We now have less than a year left until the new EU General Data Protection Regulation (GDPR for short) comes into effect – and companies are rushing to prepare during this transition period. The GDPR, which will radically transform the landscape of data protection legislation and privacy as a right in Europe was adopted in April 2017, but won’t officially come into effect until May 2018. This intends to give affected entities the time to adequately prepare.
New Regulation, New Rules
One of the reasons behind introducing the GDPR was the continuous evolution in fields that require handling of personal data; it was generally recognised that developments such as social media, mobile apps, big data, and the cloud were not sufficiently addressed under the previous EU Directive. As technology advances, cybersecurity and privacy concerns become more elaborate and demanding. The GDPR is meant as a comprehensive answer that imposes further requirements and safeguards on private entities collecting, storing and processing personal data, thus commanding higher security levels.
For instance, under GDPR Article 25, two main security principles are laid out: data privacy by design and data privacy by default. Data privacy by design ensures that appropriate organizational and technical measures (such as pseudonymization and data minimization) that aim at protecting personal data are ingrained into the complete lifecycle of a company’s products and services. Data privacy by default limits the amount and type of personal data collected and processed to the absolutely necessary, while it also restricts access to it only to a specific number of people. Implementing these principles will tremendously change how we approach cybersecurity: for example, it will force companies to develop their primary cybersecurity approach as a proactive one, focused on the design phase and default options instead of asking users to opt-in.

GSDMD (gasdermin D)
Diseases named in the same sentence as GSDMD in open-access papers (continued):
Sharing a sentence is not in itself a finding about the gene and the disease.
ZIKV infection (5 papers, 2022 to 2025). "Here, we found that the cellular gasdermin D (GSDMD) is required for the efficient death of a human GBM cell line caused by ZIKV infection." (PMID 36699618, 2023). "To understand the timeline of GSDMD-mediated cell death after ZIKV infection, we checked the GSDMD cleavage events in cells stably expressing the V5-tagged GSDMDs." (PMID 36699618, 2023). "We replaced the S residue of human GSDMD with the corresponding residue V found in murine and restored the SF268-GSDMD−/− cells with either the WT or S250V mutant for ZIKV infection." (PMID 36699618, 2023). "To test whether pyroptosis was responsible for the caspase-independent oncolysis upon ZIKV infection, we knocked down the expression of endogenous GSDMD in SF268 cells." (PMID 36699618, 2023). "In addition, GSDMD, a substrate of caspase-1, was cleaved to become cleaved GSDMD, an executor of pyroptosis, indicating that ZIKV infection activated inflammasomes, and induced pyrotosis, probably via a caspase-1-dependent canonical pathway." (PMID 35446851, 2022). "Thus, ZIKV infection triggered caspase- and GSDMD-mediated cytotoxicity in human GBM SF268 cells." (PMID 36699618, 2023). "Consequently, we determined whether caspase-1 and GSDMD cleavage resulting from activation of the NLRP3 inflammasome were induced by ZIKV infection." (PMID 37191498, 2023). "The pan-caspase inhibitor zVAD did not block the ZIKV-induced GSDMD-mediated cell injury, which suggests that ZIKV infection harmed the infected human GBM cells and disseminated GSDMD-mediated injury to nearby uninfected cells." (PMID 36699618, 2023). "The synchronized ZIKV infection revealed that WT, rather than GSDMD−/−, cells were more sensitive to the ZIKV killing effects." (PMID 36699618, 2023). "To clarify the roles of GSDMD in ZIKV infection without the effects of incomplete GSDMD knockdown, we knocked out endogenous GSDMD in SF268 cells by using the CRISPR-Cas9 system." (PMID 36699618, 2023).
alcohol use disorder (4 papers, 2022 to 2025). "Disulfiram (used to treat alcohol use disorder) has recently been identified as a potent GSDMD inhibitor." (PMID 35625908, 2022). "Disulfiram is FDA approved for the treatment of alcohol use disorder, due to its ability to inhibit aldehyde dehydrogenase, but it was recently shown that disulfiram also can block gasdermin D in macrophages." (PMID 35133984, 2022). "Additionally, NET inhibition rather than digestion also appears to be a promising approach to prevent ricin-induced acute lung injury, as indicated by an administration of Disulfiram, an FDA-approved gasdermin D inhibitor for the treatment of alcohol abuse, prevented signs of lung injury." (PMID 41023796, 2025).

GDPR Will Affect US Companies
It is widely known that the EU has been taking privacy very seriously – too seriously, according to some. The level of data protection accorded under EU law has been slightly higher and more rigid than US companies are accustomed to on their own turf. For example, even the definition of personal data is narrower under US law. But now US players must get used to the new regime and upgrade their cybersecurity strategy, because the GDPR will actually also apply to US companies providing goods and services, or generally monitoring the personal information of, individuals who find themselves within EU borders.
You do not actually have to be playing in the too-big-to-fail league to trigger the GDPR and incur fines for non-compliance; last November, Germany launched a data protection-related investigation into 500 companies that were based in the US but operating in the country. The corporations under scrutiny fell across a wide spectrum of capacity and size, ranging from microbusinesses to larger organisations. According to a report published on SecurityWeek in early July, 75% of US businesses falsely believe that the GDPR will not affect them – even worse, one-third of respondents could not identify where their company stores collected personal data and less than 50% of companies have already laid out an incident response plan for data breaches.
The deadline is approaching quickly and US companies seem to have a lot of catching up to do – not only in order to adhere to GDPR standards, but also to fulfil the fundamental cybersecurity requirements that are reflected in the new EU laws.